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Cross country running? No doubt that takes you back to school where you were traipsing around in some mud wishing you were somewhere else while a demonic PE teacher shouted at you to pick those legs up. That certainly resonates with me although our cross-country running consisted of a brief section of school field, a bit of woodland path, and then mostly street running in a loop back to the school gates. I remember hating it with a passion and one year I have a clear memory of being with a small group trying to hide down a hidden alleyway until the lead runners came back round for a second lap where we would then fall in behind. Except I bottled it and just slogged my way around the course anyway.

That was until my last year of school when suddenly I found myself enjoying the run and was comfortably placed in the top 20, mainly due to all the fitness picked up from playing rugby, and then realising that the top 20 are selected for the cross-country team. I hastily back peddled my way through the field through some seriously slow running and finished inside the top 30 instead. A bit stupid really and that ended my involvement in running, let along cross-country, for the next 4 years.

So the clock rolls forward until 2012 and I put my name down to run in the London XC Championships at Parliament Hill through my running club. I bought myself some new trail shoes and some XC spikes, which I put through a baptism of mud at Wormwood Scrubs, and then joined everyone on the day at Parliament Hill. This was our visit to the iconic Parliament Hill XC race course and it showed as our motley crew looked around at the superbly organised clubs who were congregating around their tent & gazebo awnings while we schlepped around with our bags to take in the route from on top of the hill.

There was plenty going on as the London Youth Games were taking place on the course but it was soon time for the senior ladies race to start so we stood at the top of the first hill to watch the women run up towards us. After watching the ladies come back around for the second lap we quickly realised that we should be getting ready so I took a swift walk down to the toilets before getting my spikes ready for action. In fact I only just made it to the start line for the mens race with a couple of minutes to spare and had missed the pre-race team photograph and the opportunity to put myself through a suitable warm-up. I had also forgotten to bring my Garmin with me so it was going to be a ‘naked’ race for me. Not a great way to start my cross-country career!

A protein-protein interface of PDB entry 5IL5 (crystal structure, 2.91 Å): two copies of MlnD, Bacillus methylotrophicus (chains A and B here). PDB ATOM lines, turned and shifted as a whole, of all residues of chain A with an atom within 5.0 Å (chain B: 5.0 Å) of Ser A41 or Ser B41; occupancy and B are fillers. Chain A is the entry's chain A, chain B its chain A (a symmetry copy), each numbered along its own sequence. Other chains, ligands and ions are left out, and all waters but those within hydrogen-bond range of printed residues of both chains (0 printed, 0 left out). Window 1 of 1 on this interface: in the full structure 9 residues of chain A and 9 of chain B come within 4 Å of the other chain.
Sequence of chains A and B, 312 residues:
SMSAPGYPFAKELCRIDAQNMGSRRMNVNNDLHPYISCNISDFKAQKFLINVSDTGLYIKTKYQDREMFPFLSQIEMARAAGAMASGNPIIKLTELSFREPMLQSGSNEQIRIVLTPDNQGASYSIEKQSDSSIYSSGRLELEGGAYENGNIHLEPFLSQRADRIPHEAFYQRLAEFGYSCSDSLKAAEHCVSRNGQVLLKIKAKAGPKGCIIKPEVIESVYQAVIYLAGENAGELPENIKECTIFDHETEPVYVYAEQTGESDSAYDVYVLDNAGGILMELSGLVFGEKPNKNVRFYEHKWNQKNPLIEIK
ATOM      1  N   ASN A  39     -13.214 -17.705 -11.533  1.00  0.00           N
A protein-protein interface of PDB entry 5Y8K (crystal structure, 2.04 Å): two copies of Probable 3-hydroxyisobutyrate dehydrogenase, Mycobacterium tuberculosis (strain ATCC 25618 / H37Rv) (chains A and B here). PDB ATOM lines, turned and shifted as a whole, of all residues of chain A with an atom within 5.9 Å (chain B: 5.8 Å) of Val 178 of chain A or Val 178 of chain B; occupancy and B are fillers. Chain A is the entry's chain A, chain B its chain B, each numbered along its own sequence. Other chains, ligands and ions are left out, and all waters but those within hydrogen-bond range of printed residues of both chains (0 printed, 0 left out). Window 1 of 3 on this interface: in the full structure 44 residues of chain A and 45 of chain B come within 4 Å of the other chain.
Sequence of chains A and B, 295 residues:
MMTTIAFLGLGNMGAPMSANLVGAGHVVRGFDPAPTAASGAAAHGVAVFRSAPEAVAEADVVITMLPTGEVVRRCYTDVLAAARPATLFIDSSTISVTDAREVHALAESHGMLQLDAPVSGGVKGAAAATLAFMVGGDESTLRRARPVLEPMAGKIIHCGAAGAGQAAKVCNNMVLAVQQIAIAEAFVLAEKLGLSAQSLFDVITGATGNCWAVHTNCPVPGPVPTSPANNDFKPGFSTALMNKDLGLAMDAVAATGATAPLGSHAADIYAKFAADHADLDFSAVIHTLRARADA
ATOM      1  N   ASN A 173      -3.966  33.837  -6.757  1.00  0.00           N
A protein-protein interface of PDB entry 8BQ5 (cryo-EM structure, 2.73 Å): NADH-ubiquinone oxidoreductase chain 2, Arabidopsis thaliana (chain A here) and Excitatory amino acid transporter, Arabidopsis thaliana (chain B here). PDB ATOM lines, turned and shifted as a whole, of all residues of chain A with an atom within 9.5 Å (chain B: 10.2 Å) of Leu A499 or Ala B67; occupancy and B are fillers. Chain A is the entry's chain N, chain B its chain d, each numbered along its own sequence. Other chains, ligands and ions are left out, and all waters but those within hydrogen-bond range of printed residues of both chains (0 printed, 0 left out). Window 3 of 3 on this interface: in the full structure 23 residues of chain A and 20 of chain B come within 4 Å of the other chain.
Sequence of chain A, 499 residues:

The course started off with an uphill section that immediately began to spread the field apart and I made the decision to race within myself a bit to make sure that my spikes gave enough grip and to warm myself up a bit. We were soon all churning through the mud downhill to the most treacherous part of the course, a bog lurking on an adverse camber bank of more mud, and I was thankful to find that my spikes dug in well and I was flying straight across the mud while those in trail / normal shoes were either sliding around or having to take a detour to avoid the worst of the quagmire.

At this point I realised that I had no idea how many laps we were due to complete (just how under prepared was I for this race?!?!?) so asked one of the runners around me. I then proceeded to use the first lap as a benchmark to find out where I could use the downhill sections to increase my speed and where I had to mentally dig in for the tougher parts. I thought the largest hill at the start of each lap would be the killer but instead I was left reeling by the gradual incline after the first downhill section to the bog but with a smile on my face I kept on going. I was certainly helped out by the Eagles cheer squad located around the course plus the odd “Good running Eagle” from some of the other running clubs local to the West London area.

The laps flew by and on the final lap I decided to pick the pace up a bit and was successful in reeling in a few runners who had been ahead of me. The finish line was located on a stretch following the longest downhill section so with spike power I began to fly along with a final burst to take down one more runner but he heard me steaming along and picked up his pace to just pip me on the line. With a quick smile & nod to each other the race was over and it was time to join up with the rest of the Eagles and compare muddy legs.

So what did I learn?

  • Cross-country is glorious fun.
  • I prefer running with my Garmin although I pretty much hit my pre-race target pace.
  • Always warm-up.
  • It is a race for individual & team placing so you can still impact the team placing by strategic slowing to bunch up people or making that last effort to beat one more person.
  • Wear spikes if the course is spike friendly. One runner in front of me slipped and face planted in the mud. There were plenty of others with mud streaks up their backs.
  • Cross-country is glorious fun. Did I make that clear enough?

The SEAA Championships take place on the 26th January at the same place for 15km of muddy mayhem so I will be returning to tackle this iconic cross-country course once again.

  • Race place: 258th out of 279
  • Chip time: 51 minutes and 44 seconds
  • Class: Senior Men